Transcribing document images

In General Genealogy on January 26, 2014 at 10:47 PM

Recently a long-distance cousin of mine sent me a photographed copy of my second great grand-uncle’s will from the 1890s.  Okay, not the actual will, but the certified copy from the probate court. In any case, it was exciting in the way only us genealogists understand. 😉

But it got me thinking. I realized I wanted to transcribe it as I read it through the first time, which would also force me to read it thoroughly and carefully at the same time. But having the images open in one window and transcribing the text into another window and then switching back and forth to move the image up or down or sideways, and then type and type…well, it’s not the funnest part of being a family researcher, is it?

So I did a google search for transcription software. And surprisingly there’s not a lot. But luckily there is Transcription (find it here: and after transcribing that 7 page Will relatively painlessly, I’m in love with this little shareware program!  You can easily download and use it, for personal use, for free. If you need a license, or if you just find it an awesome program worth supporting, it’s only 15 euros and easily purchased through Paypal, and an email sent to the developer for the license. But I get ahead of myself. You simply open the image file from within the program and it displays that at the top of the window. At the bottom of the window is a simple rtf (rich text) window for your transcription. (I should see if I can’t figure out how to give you a screen shot here). Image

You can, as I did, do several image files to one text file so I have all 7 separate images/pages of the Will all in one text file that I can save anywhere I like.  As a basic text file it’s also very easy to copy and paste into your various programs (Clooz, Rootsmagic, Family Tree Maker, etc,)  It also has handy features like super/subscript, so when the “th” of “17th” superscript, you can transcribe exactly that way.  As well the image actually moves up every time you press “enter” (to force a line break) which is a great time and effort saver. While it didn’t stop me from having to once in awhile mouse up to the image and move it up, I didn’t have to do it nearly as often as would have any other way.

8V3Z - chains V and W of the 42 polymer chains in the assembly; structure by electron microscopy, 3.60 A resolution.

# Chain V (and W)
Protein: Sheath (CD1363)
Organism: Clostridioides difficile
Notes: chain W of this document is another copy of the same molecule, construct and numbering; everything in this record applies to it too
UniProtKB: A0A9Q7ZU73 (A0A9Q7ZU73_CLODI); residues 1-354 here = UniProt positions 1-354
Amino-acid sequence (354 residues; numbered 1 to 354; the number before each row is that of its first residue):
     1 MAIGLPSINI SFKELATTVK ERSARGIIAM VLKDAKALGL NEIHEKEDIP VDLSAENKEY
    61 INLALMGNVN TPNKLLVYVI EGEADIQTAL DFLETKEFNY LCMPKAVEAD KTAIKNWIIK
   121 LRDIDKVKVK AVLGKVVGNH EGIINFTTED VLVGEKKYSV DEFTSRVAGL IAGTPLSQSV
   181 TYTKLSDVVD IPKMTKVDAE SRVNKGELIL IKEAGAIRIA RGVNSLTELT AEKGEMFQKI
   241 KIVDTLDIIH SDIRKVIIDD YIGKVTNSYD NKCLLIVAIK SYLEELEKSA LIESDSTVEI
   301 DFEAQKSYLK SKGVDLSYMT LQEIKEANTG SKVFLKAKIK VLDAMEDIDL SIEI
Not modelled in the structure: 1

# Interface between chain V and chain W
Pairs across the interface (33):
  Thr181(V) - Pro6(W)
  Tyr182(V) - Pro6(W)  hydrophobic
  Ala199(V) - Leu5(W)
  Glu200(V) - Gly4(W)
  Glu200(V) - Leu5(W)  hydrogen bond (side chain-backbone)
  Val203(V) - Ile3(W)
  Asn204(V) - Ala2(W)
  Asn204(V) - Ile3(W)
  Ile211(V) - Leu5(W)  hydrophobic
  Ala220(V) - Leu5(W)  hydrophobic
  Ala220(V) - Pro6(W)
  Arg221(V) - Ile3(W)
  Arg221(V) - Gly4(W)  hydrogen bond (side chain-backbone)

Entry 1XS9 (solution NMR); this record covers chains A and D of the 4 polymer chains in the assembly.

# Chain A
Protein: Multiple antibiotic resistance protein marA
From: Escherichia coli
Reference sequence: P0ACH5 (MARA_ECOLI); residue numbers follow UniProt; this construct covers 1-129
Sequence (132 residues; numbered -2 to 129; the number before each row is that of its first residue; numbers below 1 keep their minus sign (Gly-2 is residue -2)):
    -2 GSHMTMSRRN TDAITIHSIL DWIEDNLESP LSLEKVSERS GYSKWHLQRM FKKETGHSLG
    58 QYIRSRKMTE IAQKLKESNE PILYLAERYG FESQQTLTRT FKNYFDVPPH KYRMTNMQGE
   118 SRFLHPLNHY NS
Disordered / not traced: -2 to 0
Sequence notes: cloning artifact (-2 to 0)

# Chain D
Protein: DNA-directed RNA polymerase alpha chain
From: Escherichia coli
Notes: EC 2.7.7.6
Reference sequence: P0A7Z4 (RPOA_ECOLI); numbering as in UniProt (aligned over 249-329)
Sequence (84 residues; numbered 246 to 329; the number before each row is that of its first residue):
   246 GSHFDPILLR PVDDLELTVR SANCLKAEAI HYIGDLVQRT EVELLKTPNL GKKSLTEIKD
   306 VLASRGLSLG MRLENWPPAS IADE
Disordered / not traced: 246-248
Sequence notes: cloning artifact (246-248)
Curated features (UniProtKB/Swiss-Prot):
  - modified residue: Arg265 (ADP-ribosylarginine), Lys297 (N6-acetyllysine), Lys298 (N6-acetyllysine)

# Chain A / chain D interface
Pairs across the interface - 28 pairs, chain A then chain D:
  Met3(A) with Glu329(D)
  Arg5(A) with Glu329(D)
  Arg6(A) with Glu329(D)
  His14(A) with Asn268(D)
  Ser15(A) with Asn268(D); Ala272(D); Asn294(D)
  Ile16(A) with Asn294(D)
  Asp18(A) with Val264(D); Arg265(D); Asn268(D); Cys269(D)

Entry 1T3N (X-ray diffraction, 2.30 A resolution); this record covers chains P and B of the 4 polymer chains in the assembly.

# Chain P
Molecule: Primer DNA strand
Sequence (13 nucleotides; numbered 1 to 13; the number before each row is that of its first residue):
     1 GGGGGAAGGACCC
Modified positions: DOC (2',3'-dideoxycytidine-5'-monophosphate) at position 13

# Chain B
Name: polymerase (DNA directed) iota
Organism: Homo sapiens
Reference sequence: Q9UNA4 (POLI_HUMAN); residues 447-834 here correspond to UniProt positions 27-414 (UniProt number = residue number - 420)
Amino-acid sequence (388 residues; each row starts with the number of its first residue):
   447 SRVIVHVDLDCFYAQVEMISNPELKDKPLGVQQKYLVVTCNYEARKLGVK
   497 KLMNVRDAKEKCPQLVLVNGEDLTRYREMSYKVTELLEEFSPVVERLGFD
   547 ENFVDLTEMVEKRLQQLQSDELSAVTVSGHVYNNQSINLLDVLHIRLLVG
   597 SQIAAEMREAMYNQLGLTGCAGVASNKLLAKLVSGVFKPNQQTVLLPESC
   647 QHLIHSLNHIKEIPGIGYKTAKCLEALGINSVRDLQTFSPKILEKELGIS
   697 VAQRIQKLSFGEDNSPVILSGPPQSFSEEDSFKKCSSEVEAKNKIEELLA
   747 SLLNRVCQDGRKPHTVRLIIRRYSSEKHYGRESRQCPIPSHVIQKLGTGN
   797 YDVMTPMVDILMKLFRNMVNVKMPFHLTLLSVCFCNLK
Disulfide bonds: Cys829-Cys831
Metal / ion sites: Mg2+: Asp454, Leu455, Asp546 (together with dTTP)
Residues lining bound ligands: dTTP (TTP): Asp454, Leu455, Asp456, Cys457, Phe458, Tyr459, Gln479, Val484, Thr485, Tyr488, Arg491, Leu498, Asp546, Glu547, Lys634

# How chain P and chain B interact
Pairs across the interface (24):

Okay, I didn’t really mean for this post to sound like an advertisement for this program…lol…but I am just so pleased with it. And I know there are many of you out there doing transcriptions like these too (sources, sources, sources!).  I’d also be interested if anyone has found any other handy little programs–feel free to leave comments.

  1. Hello, wonderful information on your blog. Thank you for the beautiful photos of the headstones. You gave me another puzzle piece for my family genealogy work on the Blacks. Charles Black, whose headstone you have pictured, is one of my relatives and I am trying to develop more information on his family. I would love to talk with you more if you may have further information or resources.
    Brian Black

Leave a Reply

Fill in your details below or click an icon to log in: Logo

You are commenting using your account. Log Out /  Change )

Google+ photo

You are commenting using your Google+ account. Log Out /  Change )

Twitter picture

You are commenting using your Twitter account. Log Out /  Change )

Facebook photo

You are commenting using your Facebook account. Log Out /  Change )


Connecting to %s

%d bloggers like this: